Last updated: December 15, 2015
Adolph Murie has been called “Denali’s Wilderness Conscience.” His life’s work has profoundly shaped wildlife management policies and wilderness conservation in Denali National Park and Preserve (originally named Mt. McKinley National Park).
Adolph first came to Alaska in 1922 to assist his older half-brother Olaus with a caribou study in the Brooks Range. In 1922 and 1923, the brothers attempted to capture caribou bulls in Mt. McKinley National Park as part of a project to enhance domestic reindeer by breeding them with the larger caribou. Adolph graduated from Concordia College in 1925 with a degree in biology, and the following three summers worked as a seasonal ranger in Glacier National Park. After completing his dissertation on the ecological relationships of deer mouse subspecies, he received a Ph. D. from the University of Michigan in 1929.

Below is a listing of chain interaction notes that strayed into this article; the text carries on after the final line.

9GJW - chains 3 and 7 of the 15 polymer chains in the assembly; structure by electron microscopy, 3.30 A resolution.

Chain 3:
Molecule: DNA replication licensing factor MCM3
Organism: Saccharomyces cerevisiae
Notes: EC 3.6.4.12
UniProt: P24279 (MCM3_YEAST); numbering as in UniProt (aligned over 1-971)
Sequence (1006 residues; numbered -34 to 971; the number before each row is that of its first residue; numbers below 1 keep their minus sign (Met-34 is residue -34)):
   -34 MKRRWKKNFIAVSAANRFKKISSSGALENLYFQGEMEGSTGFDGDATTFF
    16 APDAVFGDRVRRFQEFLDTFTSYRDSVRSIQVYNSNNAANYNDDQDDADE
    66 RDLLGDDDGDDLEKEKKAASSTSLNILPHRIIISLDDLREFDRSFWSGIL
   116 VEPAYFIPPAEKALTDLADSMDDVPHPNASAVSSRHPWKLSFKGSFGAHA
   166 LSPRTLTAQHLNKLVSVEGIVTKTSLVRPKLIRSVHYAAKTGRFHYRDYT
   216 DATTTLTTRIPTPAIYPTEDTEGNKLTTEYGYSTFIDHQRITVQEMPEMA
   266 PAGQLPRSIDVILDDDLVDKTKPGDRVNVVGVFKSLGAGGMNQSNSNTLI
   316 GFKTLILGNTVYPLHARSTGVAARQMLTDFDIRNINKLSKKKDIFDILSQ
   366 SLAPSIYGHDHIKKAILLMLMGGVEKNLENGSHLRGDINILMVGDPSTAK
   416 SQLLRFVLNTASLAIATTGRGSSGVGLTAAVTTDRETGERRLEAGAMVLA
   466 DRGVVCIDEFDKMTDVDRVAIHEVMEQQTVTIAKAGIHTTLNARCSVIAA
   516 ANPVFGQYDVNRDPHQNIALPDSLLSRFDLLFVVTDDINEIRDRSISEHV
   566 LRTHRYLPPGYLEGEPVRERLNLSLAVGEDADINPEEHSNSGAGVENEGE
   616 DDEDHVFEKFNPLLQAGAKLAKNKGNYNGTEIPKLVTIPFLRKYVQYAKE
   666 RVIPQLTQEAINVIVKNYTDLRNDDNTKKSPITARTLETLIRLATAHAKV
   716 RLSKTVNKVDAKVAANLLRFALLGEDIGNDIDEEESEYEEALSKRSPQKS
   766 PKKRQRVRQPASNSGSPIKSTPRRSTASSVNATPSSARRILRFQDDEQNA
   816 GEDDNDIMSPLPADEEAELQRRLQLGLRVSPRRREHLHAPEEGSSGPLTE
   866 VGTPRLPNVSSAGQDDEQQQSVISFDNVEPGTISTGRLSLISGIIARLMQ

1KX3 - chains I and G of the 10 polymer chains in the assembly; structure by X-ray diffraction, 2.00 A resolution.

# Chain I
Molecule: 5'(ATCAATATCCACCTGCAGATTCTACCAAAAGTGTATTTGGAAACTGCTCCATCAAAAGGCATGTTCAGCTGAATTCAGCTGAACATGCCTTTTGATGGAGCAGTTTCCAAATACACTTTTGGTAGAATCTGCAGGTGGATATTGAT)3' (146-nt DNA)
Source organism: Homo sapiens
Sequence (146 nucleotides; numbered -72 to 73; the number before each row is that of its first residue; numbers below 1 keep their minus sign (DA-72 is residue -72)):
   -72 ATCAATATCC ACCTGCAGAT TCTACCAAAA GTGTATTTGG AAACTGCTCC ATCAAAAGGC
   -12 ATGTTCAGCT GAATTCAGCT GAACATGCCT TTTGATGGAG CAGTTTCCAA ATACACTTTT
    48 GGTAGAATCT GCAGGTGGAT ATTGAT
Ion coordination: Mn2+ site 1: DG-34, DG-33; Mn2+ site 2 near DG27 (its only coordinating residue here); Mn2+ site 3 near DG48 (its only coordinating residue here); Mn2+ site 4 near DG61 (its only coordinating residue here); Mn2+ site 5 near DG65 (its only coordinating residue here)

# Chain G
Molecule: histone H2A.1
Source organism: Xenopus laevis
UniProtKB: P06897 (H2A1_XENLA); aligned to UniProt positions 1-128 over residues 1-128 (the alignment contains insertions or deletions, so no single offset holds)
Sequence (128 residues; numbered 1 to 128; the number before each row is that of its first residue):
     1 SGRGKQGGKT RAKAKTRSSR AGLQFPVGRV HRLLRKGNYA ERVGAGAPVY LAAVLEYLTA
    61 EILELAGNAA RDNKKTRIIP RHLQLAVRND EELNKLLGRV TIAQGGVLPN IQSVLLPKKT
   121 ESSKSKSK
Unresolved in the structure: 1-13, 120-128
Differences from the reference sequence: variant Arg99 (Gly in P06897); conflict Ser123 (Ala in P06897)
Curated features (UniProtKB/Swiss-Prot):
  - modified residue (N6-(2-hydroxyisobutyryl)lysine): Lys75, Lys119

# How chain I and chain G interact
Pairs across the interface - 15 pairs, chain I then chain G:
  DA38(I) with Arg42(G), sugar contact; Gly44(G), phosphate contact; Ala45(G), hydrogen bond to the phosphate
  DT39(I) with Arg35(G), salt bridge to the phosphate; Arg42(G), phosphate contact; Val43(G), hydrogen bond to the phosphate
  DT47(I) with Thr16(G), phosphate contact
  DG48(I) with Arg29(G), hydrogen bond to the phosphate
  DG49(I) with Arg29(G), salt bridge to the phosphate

In 1932 Adolph married Louise Gillette. Adolph’s half-brother Olaus married Louise’s half-sister Margaret “Mardy” Thomas. Both couples focused their work on wildlife ecology and wilderness conservation.
Adolph was hired in 1934 as a wildlife biologist for the National Park Service (NPS). He studied a variety of species in several park units, including a study of coyote ecology in Yellowstone National Park in 1937.